A standard dose of ED medication such as sildenafil can increase the rate of blood flow to your penile tissue, making it easier to develop and maintain an erection if you have diabetes. 

ED medications vary in their onset and duration of action. Some medications, such as sildenafil and vardenafil, are ideal for a single night of relief from ED. Others, such as tadalafil, last for up to 36 hours per dose.

Your healthcare provider may prescribe a certain medication based on the severity of your ED, your general health, personal needs and more. Our guide to what you should expect from ED medication goes into more detail on these medications and how they work.

Because ED medications can also have effects on the cardiovascular system, it’s important to speak to your doctor before using any of these drugs to treat diabetes-related ED. 

ED medications can also interact with some medications used to treat high blood pressure -- a common issue for people with diabetes -- making it important not to take any ED drugs without first consulting your healthcare provider. 

In addition to traditional ED medications, there are alternative treatments available for diabetics, such as injections and vacuum erection devices (VEDs).

These treatment options are often effective, but are less convenient than oral medications. Your healthcare provider may suggest using a device or prescribe an injectable ED medication if you fail to respond to other treatments. 

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What’s the Best ED Pill for Diabetics?

All four of the oral ED medications treat erectile dysfunction in the same way, meaning there’s no “best” ED medication for diabetics.

However, there are a few differences between ED medications that may make one medication or another the optimal choice for you. 

Sildenafil and vardenafil are both relatively short-acting ED medications. Sildenafil is typically effective for up to four hours, while vardenafil provides relief from ED for four to six hours per dose.

Tadalafil, on the other hand, is a longer-lasting medication that can provide relief from ED for up to 36 hours per dose. It’s also available in a reduced dosage for everyday use -- an option we’ve discussed in our guide to daily-use Cialis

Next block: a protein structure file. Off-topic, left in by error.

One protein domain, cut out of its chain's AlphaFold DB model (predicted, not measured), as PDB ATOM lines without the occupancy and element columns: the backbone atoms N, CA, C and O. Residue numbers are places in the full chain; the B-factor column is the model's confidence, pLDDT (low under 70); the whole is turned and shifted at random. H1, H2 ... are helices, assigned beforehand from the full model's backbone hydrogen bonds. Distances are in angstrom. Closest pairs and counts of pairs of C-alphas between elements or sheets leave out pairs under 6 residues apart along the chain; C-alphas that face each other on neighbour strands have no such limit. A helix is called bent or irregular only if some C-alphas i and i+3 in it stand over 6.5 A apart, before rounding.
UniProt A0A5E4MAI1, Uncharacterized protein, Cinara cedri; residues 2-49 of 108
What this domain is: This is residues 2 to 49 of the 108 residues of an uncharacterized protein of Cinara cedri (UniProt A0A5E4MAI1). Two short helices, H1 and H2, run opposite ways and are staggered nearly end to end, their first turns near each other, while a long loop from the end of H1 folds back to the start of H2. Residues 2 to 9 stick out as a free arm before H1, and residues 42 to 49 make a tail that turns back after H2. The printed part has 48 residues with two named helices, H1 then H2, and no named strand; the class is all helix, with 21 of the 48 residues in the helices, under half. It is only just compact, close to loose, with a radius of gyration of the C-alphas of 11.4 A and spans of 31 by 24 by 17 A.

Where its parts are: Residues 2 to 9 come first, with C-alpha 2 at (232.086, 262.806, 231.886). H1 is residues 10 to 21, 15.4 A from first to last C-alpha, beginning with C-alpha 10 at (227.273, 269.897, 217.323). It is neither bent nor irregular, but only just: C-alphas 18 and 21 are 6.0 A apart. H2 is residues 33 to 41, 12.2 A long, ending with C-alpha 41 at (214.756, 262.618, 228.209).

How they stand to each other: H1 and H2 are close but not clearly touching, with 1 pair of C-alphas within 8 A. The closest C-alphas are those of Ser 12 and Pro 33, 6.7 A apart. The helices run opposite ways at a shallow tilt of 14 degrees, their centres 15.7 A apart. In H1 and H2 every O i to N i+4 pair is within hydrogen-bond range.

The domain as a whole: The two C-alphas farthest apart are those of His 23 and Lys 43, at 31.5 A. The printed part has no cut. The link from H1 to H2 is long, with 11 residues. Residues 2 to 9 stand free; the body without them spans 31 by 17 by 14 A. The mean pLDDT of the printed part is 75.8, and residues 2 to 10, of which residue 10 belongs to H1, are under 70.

Avanafil, or Stendra, is a fast-acting ED medication that works in as little as 15 minutes. It’s also less likely to cause some side effects than other ED medications.

Since everyone’s needs and preferences are different, there’s no “best” ED medication for every man with diabetes. You may need to try several ED pills before finding one that provides a good combination of effectiveness and tolerable side effects.

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Start Treating Erectile Dysfunction

Although having diabetes increases your risk of experiencing ED, it doesn’t mean that you can’t enjoy a fulfilling, satisfying sex life.

If you're noticing a link between your diabetes and erectile dysfunction, it’s always best to talk to your healthcare provider. You can also access ED medication online through our platform after a private, online consultation with a licensed healthcare provider. 

Interested in learning more about successfully dealing with ED? Our guide to the most common treatments for ED goes into more detail about how you can improve your erections and enjoy a healthy sex life even if you’re prone to severe or persistent erectile dysfunction. 

9 Sources

Hims & Hers has strict sourcing guidelines to ensure our content is accurate and current. We rely on peer-reviewed studies, academic research institutions, and medical associations. We strive to use primary sources and refrain from using tertiary references.

  1. Definition & Facts for Erectile Dysfunction. (2017, July). Retrieved from https://www.niddk.nih.gov/health-information/urologic-diseases/erectile-dysfunction/definition-facts
  2. Symptoms & Causes of Erectile Dysfunction. (2017, July). Retrieved from https://www.niddk.nih.gov/health-information/urologic-diseases/erectile-dysfunction/symptoms-causes
  3. Erection Ejaculation: How it Occurs. (2020, November 27). Retrieved from https://my.clevelandclinic.org/health/articles/10036-erection-ejaculation-how-it-occurs
  4. Diabetes and Your Heart. (2021, May 7). Retrieved from https://www.cdc.gov/diabetes/library/features/diabetes-and-heart.html
  5. Diabetes and Nerve Damage. (2021, May 7). Retrieved from https://www.cdc.gov/diabetes/library/features/diabetes-nerve-damage.html
  6. Chu, N.V. & Edelman, S.V. (2001, January). Diabetes and Erectile Dysfunction. Clinical Diabetes. 19 91), 45-47. Retrieved from https://clinical.diabetesjournals.org/content/19/1/45
  7. Bacon, C.G., et al. (2002, August). Association of Type and Duration of Diabetes With Erectile Dysfunction in a Large Cohort of Men. Diabetes Care. 25 (8), 1458-1463. Retrieved from https://care.diabetesjournals.org/content/25/8/1458
  8. Dhaliwal, A. & Gupta, M. (2021, June 25). PDE5 Inhibitors. StatPearls. Retrieved from https://www.ncbi.nlm.nih.gov/books/NBK549843/
  9. Sildenafil. (2018, January 15). Retrieved from https://medlineplus.gov/druginfo/meds/a699015.html

This article is for informational purposes only and does not constitute medical advice. The information contained herein is not a substitute for and should never be relied upon for professional medical advice. Always talk to your doctor about the risks and benefits of any treatment.